Though these dioramas are a bit less into realism than the ones by Thomas Doyle that we looked at last week, they are definitely just as cool! I love the creative use of random odds and ends in each little diorama. Aren’t they cute? See more at creator Ethan Hayes-Chute’s website.
Via Dear Ada.
These paintings are from an interesting set by Fernando Vincente called Vanitas, which focuses basically on “the fading of beauty and the inevitability of death.” While there is definitely a touch of the morbid to these pieces, I think they are strangely beautiful too. What do you guys think?
We have been so excited about the new make-up we just started to sell! We had one of our models, Renata, play with some of the samples and see what she thought. Check out the little video below, it’s really cute and fun! I can’t wait to get some sparkly eye-liner…
Aren’t these drawings and paintings awesome?! I saw them over on Booooooom, and when I went and checked out more of Casey’s work on his/her site I was not disappointed! I could hardly pick just a few to share with you on here! Definitely check out the site if you liked anything shown above. Totally worth it!
Untitled Cocktail Party – Illustration by Eric. (1944)
The Bumble Bee Girl – Illustration by Karen Santry, oil on rosewood, mounted on rice paper. (2007)
J’Adore Coco. Illustration by Steven Broadway, gouache and pencil. (2009)
I saw these on an interesting little slideshow by NY Magazine’s blog The Cut, and I had to be sure and share because I found all of the illustrations so inspirational! See the whole slideshow here.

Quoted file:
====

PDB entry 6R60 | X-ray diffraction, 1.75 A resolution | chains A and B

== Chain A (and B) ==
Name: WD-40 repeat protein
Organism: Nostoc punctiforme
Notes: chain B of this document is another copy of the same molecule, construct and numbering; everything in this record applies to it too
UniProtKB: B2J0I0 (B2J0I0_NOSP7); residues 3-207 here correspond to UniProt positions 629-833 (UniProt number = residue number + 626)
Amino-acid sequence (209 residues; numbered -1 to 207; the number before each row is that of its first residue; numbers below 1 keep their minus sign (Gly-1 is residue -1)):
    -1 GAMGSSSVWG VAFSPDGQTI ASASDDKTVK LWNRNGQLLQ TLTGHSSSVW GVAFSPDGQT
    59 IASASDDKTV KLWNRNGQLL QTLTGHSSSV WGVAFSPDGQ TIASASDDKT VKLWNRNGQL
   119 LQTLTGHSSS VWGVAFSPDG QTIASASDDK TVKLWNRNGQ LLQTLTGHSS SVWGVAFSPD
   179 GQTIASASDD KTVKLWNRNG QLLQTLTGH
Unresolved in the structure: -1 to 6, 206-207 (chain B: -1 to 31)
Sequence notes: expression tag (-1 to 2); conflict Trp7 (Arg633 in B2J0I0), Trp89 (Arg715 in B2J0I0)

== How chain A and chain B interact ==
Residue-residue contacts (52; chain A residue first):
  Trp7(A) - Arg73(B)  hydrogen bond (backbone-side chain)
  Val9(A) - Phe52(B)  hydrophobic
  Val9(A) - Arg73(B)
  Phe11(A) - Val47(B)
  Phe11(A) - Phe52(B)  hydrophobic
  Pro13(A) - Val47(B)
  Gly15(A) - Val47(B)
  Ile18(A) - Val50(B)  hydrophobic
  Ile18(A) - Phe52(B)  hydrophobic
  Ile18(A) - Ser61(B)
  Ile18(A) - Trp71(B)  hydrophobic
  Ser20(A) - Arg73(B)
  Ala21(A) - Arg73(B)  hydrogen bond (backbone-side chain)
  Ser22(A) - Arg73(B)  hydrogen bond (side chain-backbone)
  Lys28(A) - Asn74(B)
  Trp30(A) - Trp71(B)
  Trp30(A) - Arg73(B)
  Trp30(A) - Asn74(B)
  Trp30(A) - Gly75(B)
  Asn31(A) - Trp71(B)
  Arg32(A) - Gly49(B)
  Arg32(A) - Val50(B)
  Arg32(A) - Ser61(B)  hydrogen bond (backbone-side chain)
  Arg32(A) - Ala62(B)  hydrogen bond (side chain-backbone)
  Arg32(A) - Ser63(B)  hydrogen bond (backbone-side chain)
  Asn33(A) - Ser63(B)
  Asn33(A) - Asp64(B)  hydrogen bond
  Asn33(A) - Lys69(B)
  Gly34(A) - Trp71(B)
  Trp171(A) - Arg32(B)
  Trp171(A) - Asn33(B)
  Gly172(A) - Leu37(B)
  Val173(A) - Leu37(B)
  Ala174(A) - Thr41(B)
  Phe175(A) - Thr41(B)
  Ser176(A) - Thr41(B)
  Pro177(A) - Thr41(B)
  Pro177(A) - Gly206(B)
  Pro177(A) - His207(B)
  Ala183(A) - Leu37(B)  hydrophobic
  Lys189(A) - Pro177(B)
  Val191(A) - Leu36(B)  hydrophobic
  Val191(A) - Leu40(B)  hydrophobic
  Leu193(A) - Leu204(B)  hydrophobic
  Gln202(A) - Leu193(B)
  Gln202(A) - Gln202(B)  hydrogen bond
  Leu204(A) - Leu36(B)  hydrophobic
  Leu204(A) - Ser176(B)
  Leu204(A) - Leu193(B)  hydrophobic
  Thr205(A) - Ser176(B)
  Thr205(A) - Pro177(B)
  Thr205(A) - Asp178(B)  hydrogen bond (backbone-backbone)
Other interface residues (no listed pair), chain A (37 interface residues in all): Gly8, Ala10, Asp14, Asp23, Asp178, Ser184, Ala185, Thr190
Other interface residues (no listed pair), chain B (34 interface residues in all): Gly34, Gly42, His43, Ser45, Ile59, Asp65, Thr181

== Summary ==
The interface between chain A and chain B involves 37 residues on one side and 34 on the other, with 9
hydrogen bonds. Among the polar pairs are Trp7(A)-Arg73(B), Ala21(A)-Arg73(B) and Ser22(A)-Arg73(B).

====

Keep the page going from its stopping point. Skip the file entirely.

Plum Island, Massachusetts
Gary Greenburg has gone all around the world and, using an Edge 3D microscope, photographed sand at 100x magnification, sometimes more. The pictures are amazing – sand generally looks basically monotone, and it’s really cool to see how colorful and intricate it truly is! It makes me think about how far all the little grains have traveled and what they’ve been through over time… You can see the whole slideshow on Discover Magazine.
In order to get these photos, Shinichi Maruyama has to use extremely fast strobe light photography, which can capture things that happened within a 7,500th of a second! I don’t think I can really wrap my mind around that one. If you look, you can see that he catches the water and ink at the moment before they mix into each other – you can see a little bit of just water and a little bit of just ink… Incredible!
Via Design Boom.
I’m not sure how many of you are into designing and making your own clothes, but I figured I’d bring your attention to this body form how-to video just in case. It’s really cheap to make one, around 10 or 15 bucks it would seem, and amusingly, one of the supplies you’ll need is a Christmas tree stand. Still, it looks like a pretty viable body form! Watch the video over here.